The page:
Creating a Cohesive Design: How to Mix Different Styles and Patterns

Combining different interior design styles is a tricky endeavour. It takes a keen eye, a sense of proportion, and the courage to deviate from traditional design norms. However, when done well, it can result in a one-of-a-kind, colourful, and oftentimes intriguing design. This article will walk you through the process of mixing numerous styles and patterns to produce a single, coherent design.

Understanding the fundamentals

Before you start mixing styles and patterns, it's helpful to become familiar with some basic design concepts that will guide you through the process.

  • Balance: This idea refers to a design's visual equilibrium. Balance can be symmetrical (where elements are placed as a mirror image of each other), asymmetrical (elements are arranged in an unequal manner), or radial (elements radiate from a centre point).
  • Contrast: A striking aesthetic can be achieved by using contrasting colours, textures, forms, and sizes.
  • Unity: Unity is achieved when all components of a design complement and operate together. It brings about a sense of harmony and cohesion.
  • Rhythm: Rhythm is created with repetition of patterns, colours or elements. The goal is to generate a feeling of movement and flow.

Examining various styles

Understanding the details of different interior styles is the first step to effectively combining them. Let's look at some popular styles in more detail.

  1. Modern design values simplicity, clean lines, and minimal clutter. It is generally a neutral colour palette and consists of steel, glass, and metal.
  2. Traditional design is distinguished by opulent furnishings, old style elements and accessories. It is steeped in European sensibilities and features characteristics such as rich deep colour palettes, beautiful woodwork, and sophisticated furnishings.
  3. Rustic is inspired by nature. It focuses on rugged, natural beauty and utilises raw, often unfinished components such as wood and stone.
  4. Industrial design reflects an urban landscape and incorporates exposed steel, distressed wooden accents, and masonry.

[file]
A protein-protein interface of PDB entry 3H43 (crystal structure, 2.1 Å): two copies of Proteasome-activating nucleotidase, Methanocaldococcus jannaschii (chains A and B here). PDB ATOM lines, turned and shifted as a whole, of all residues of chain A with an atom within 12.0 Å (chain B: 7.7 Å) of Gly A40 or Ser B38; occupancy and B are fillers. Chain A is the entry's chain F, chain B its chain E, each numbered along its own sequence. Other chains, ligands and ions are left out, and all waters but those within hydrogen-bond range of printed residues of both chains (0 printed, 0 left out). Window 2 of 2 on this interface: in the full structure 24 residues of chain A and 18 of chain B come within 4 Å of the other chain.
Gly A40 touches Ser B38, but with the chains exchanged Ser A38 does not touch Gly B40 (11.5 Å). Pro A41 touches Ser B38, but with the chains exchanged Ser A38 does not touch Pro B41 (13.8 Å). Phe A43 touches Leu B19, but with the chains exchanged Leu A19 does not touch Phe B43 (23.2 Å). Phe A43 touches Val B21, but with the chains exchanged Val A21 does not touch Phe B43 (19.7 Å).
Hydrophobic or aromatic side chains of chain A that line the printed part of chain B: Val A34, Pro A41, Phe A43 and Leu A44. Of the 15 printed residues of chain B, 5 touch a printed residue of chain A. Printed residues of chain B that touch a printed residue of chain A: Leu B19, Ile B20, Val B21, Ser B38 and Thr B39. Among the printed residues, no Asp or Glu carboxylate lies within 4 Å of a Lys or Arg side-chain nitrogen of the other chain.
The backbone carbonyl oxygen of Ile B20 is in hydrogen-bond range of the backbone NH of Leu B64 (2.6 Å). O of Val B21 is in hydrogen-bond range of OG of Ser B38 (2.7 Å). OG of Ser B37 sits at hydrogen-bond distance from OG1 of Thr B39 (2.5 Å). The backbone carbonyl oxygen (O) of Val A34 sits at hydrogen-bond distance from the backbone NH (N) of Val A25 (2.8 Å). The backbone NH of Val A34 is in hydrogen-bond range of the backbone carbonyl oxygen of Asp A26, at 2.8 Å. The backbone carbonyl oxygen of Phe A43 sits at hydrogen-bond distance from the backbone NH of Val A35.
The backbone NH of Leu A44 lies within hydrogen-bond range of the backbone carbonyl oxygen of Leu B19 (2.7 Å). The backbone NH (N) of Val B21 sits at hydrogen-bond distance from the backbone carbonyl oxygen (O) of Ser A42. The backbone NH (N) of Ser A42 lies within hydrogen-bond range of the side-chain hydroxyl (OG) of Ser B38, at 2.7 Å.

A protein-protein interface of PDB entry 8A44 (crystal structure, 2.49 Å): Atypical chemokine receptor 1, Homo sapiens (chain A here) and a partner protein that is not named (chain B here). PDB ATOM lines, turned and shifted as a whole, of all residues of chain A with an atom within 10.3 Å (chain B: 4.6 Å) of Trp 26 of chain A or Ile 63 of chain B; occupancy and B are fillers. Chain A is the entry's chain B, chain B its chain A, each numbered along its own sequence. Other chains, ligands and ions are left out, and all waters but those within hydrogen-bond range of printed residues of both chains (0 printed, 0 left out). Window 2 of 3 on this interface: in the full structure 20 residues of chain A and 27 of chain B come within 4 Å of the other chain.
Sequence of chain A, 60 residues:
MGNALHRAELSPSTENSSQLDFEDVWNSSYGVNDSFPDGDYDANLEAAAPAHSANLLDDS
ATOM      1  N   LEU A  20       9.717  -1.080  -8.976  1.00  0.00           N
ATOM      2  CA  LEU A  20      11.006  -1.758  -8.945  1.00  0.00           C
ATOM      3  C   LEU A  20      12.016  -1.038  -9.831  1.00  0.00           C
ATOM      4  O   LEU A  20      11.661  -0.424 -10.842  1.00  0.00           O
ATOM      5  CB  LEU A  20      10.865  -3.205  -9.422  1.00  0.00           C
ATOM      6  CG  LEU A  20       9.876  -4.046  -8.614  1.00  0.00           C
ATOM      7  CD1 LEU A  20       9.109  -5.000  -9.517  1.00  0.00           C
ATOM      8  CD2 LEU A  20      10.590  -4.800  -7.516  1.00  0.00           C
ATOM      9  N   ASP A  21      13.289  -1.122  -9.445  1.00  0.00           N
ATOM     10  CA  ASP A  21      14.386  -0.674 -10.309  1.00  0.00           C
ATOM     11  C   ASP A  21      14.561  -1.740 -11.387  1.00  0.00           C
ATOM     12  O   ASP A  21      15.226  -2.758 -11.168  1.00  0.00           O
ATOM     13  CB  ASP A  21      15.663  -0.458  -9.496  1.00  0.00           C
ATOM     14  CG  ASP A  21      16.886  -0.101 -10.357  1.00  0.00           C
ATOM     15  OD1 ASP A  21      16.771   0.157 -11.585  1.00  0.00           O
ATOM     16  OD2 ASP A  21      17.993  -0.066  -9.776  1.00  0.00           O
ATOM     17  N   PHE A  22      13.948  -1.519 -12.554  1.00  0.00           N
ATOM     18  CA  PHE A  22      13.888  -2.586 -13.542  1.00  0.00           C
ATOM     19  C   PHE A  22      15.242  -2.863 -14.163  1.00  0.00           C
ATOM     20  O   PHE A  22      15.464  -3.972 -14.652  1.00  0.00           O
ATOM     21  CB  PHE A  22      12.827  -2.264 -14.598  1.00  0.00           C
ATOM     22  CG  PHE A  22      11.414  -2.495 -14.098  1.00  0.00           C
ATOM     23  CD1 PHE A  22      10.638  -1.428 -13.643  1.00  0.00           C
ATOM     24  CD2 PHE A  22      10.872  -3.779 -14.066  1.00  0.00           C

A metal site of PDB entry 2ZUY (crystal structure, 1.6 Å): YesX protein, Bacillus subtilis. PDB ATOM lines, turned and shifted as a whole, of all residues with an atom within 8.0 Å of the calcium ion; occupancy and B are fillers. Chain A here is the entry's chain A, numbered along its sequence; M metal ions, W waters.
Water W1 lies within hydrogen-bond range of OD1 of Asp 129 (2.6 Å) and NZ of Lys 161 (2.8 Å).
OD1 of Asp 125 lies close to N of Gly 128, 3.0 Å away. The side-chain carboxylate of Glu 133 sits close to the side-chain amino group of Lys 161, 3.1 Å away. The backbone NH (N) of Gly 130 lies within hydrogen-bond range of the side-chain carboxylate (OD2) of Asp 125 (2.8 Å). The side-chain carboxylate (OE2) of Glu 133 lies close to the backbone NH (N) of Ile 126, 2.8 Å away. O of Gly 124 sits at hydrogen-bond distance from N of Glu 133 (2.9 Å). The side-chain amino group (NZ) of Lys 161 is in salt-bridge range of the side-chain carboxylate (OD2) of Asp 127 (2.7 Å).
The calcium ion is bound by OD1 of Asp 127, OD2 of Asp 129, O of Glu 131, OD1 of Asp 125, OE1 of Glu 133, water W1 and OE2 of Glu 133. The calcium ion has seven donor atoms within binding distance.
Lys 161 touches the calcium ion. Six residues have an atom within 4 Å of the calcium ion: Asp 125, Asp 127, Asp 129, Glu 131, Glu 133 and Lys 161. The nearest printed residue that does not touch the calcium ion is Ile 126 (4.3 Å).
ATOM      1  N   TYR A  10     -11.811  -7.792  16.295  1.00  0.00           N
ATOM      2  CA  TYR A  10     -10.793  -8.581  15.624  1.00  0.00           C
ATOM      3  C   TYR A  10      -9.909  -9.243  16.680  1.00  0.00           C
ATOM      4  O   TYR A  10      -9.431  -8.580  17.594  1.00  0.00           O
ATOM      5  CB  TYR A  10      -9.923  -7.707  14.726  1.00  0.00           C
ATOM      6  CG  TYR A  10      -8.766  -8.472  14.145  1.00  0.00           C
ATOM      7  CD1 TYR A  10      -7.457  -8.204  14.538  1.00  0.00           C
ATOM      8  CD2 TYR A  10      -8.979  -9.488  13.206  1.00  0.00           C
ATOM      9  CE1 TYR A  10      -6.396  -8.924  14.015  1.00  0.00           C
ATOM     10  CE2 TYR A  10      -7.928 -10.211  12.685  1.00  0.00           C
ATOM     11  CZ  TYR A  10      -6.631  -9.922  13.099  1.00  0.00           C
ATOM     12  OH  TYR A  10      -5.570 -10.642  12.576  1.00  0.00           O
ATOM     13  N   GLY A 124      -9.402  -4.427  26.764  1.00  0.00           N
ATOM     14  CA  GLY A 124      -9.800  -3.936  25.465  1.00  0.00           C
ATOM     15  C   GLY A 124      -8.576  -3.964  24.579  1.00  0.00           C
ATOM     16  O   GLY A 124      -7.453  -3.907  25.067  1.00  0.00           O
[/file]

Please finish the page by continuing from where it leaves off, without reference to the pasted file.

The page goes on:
5. Minimalist is distinguished by its simplicity. It is recognisable by its use of space, clean lines and a limited colour palette.

Using a variety of styles

Here's how you mix design styles to create a space that seems balanced, harmonious, and distinctly yours.

  1. Begin with a base style: A base style serves as a stable foundation upon which to develop the rest of your design. This should be the style that you most identify with and the majority of elements should reflect this style.
  2. Select a complementary secondary style: Once you've identified your primary style, look for a secondary style that complements it. The secondary style should provide contrast while also sharing some features in common with the base style, such as colour, texture, or form.
  3. Distribute styles carefully: distribute pieces of the secondary style throughout all areas of the space to achieve balance and harmony.
  4. Use transitional pieces: These are pieces that include parts of both styles and can bridge the gap between them, ensuring a seamless aesthetic transition.

Using a variety of patterns

Mixing patterns can be difficult but when done well, it gives depth and character to a room. Here are some pointers on how to blend patterns efficiently.

  1. Use a mixture of large, medium, and small-scale patterns: Too many large-scale patterns can overpower the area, whilst too many small-scale patterns can make it appear cluttered.
  2. Use a consistent colour palette: Even though the patterns are dissimilar, a consistent colour palette will help to tie them together.
  3. Use solids to create balance: Solid colours can give visual breaks to patterns which will generate balance and avoid a feeling of a potentially overwhelming use of pattern.
  4. Limit the number of patterns: A handy rule of thumb is to limit the number of patterns in a room to three.
  5. Combine different types of designs: For a fun contrast, match geometric designs with organic patterns for example.
  6. Maintain a neutral background: If you're combining numerous bold patterns, a neutral background can keep the area from becoming overbearing.
  7. Combining different ethnic patterns from around the world: This can result in a rich, layered effect. Consider a Kilim rug coupled with Asian-inspired flower cushions.

Tips for combining styles and patterns

  • Use mood boards: Mood boards allow you to see how different styles and patterns interact with one another.
  • Start small: If you're new to blending styles or patterns, begin with accessories and then progress to larger furniture pieces.
  • Follow the 60-30-10 rule: According to this rule, 60% of the space should be the primary style or pattern, 30% secondary style or pattern, and 10% accent.
  • Be patient: Finding the right combination of styles and patterns can take some time. Don't rush through the process.
  • Mixing multiple styles and patterns successfully is an art form. It takes practice and a good understanding of design ideas. But the effort is worthwhile. The end effect is a one-of-a-kind, dynamic design that expresses your personality and aesthetic sensibility.

Are you interested in learning more about interior design? Our academy provides a variety of courses for everyone from hobbyists to professionals. These courses teach you how to successfully mix styles and patterns, among other things. Begin your design journey with us today and create spaces that are as unique as you are!


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Written by: Fiona Byrne

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